Gil-Bar Launches Gil-Bar Academy to Offer Convenient, Industry-Leading Training Standards for All HVAC Professionals

New York — August 6, 2021 — Gil-Bar is pleased to announce the launch of Gil-Bar Academy, a continuing development program designed for HVAC industry professionals. A diverse array of courses are being offered on the topics of energy-efficiency, indoor air quality, local code requirements for energy systems, commissioning and PDH credits. Gil-Bar Academy is being established to elevate the knowledge base of HVAC professionals and ensure engineering teams are prepared for coming energy-efficiency changes and new technologies.



Courses will be available in both virtual and in-person formats, with a seamless registration process meant to maximize convenience for the industry’s busy professionals. Coursework will include best practices and technical specifications across a diverse array of the industry’s leading hardware manufacturers, including Armstrong, AAON, Cooney, Dectron, Hitachi, Konvekta, Nortek, TCF and TSI.

“The Gil-Bar Academy is our way of sharing what we’ve learned in this industry over the past 35 years, while engaging new talent and keeping established professionals sharp,” said Chris Bisaccia, partner at Gil-Bar. “Staying informed and well-educated in the competitive and changing HVAC industry has never been more crucial as local laws bring on rapid change and new systems are produced annually.”

“With the proliferation of highly efficient HVAC systems and local codes that change from state to state across the East Coast, it can be difficult for even the most seasoned HVAC engineers to keep up with the knowledge base that enables them to give the best guidance to clients,” said Alan Stefanac, an engineering executive at Gil-Bar who is helping to build the academy. “HVAC careers should also be attractive to younger talent as offering a specialized field with great earning potential. We want to share this passion for HVAC with the new generation.”

In the New York Metro Area alone, demand for building energy improvements could add 15,000 new jobs by 2024 and another 126,000 jobs by 2030, according to a forecast by MIT’s Associate Professor of Urban Environmental Planning David Hsu.

Examples of topics and lectures that will be held at Gil-Bar Academy this year include “Design Practices for Optimum Operation and Reduced Energy Costs,” “Introduction to Chilled Beams and Radiant HVAC,” “VRF Design and Layout,” and “Optimizing IAQ and Energy Efficiency with Air Scrubbing and Filtration.”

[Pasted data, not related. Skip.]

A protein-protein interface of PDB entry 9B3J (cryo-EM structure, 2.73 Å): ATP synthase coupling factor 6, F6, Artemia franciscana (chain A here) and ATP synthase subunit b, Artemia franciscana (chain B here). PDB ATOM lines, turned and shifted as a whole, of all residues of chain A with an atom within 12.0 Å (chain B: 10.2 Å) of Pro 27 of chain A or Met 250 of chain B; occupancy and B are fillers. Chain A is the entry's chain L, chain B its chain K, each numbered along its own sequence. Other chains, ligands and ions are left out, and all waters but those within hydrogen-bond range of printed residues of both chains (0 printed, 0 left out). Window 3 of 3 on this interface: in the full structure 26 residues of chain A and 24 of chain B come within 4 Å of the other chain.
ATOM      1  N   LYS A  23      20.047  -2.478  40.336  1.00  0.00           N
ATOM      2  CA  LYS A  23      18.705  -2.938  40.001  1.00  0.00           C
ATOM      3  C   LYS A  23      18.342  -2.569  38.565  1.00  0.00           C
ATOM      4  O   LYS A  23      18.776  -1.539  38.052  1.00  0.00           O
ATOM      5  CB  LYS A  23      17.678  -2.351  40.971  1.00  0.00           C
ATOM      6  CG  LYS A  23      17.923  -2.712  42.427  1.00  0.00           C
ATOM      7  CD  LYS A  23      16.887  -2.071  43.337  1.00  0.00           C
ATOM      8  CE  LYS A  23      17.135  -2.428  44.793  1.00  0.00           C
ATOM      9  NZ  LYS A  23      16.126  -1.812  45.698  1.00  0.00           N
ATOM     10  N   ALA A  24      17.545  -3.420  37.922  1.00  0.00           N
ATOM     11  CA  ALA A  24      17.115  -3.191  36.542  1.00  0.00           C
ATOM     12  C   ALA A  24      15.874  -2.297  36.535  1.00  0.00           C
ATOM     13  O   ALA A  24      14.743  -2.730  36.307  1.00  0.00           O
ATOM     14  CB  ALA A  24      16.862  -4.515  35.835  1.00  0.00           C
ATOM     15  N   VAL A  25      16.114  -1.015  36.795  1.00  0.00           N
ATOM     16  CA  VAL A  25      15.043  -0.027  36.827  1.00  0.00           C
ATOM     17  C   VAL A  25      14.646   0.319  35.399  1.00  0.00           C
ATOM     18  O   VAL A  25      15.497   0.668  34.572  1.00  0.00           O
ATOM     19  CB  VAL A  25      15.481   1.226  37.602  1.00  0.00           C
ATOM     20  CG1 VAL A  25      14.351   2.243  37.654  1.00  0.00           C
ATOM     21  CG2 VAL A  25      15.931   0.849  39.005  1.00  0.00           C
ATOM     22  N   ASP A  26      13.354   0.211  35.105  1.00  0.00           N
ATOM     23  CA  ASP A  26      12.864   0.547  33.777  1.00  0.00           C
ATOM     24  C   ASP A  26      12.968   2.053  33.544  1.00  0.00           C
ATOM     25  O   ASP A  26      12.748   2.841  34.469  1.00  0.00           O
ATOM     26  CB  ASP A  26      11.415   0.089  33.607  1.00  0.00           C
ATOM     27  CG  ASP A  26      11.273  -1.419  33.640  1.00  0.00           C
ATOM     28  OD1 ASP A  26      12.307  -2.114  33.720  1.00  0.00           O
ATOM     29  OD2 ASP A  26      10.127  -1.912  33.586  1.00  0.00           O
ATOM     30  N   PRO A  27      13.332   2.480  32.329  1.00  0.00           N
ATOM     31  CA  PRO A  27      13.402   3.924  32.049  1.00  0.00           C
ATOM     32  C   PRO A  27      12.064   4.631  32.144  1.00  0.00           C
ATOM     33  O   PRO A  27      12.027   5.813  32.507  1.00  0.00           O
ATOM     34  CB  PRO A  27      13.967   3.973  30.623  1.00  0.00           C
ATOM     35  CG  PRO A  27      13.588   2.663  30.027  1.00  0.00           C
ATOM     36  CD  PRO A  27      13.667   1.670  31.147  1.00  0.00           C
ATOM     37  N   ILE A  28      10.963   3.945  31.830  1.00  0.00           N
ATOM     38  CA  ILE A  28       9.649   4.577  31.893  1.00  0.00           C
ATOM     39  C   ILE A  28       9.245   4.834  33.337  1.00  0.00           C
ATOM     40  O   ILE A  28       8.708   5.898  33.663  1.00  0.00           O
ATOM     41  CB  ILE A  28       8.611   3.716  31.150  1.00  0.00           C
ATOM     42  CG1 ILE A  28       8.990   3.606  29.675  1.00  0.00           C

For more information on registration and scheduling, please contact

About Gil-Bar Industries
Founded in 1986, Gil-Bar has become the largest and most comprehensive provider of HVAC solutions in New York and New Jersey, spreading into the Pennsylvania and Delaware markets as well. Gil-Bar believes HVAC is about a lot more than just moving air. It’s about creating places where we can live our best lives and do our best work. It requires understanding the total indoor environmental experience and providing optimal thermal and acoustical comfort. Gil-Bar partners with building developers, architects, engineers and contractors to help design, install, problem-solve and service the right custom HVAC solution for every building. We build and maintain these relationships because we have one of the largest and most experienced teams of engineering salespeople in the industry.

Gil-Bar in the News: “IAQ Solutions as ‘Ground Zero’ Reopens”

The following article first appeared in Contracting Business on Apr. 28, 2021.

During the COVID-19 pandemic, New York City became known as “ground zero,” due to the high numbers of cases and deaths attributed to the virus. In response, HVAC contractors in and around the New York metropolitan area have been on unending high alert since the earliest days of the pandemic, providing indoor air quality advice and solutions for buildings that remained open, and now, for those that are reopening for public use.

One of those leading solutions providers is Gil-Bar, based in mid-town Manhattan. Never at rest, this team tackles more than 5,000 HVAC projects in any given year – and up to 40% of all custom HVAC work in New York City. Additional offices are based in New Jersey and Pennsylvania.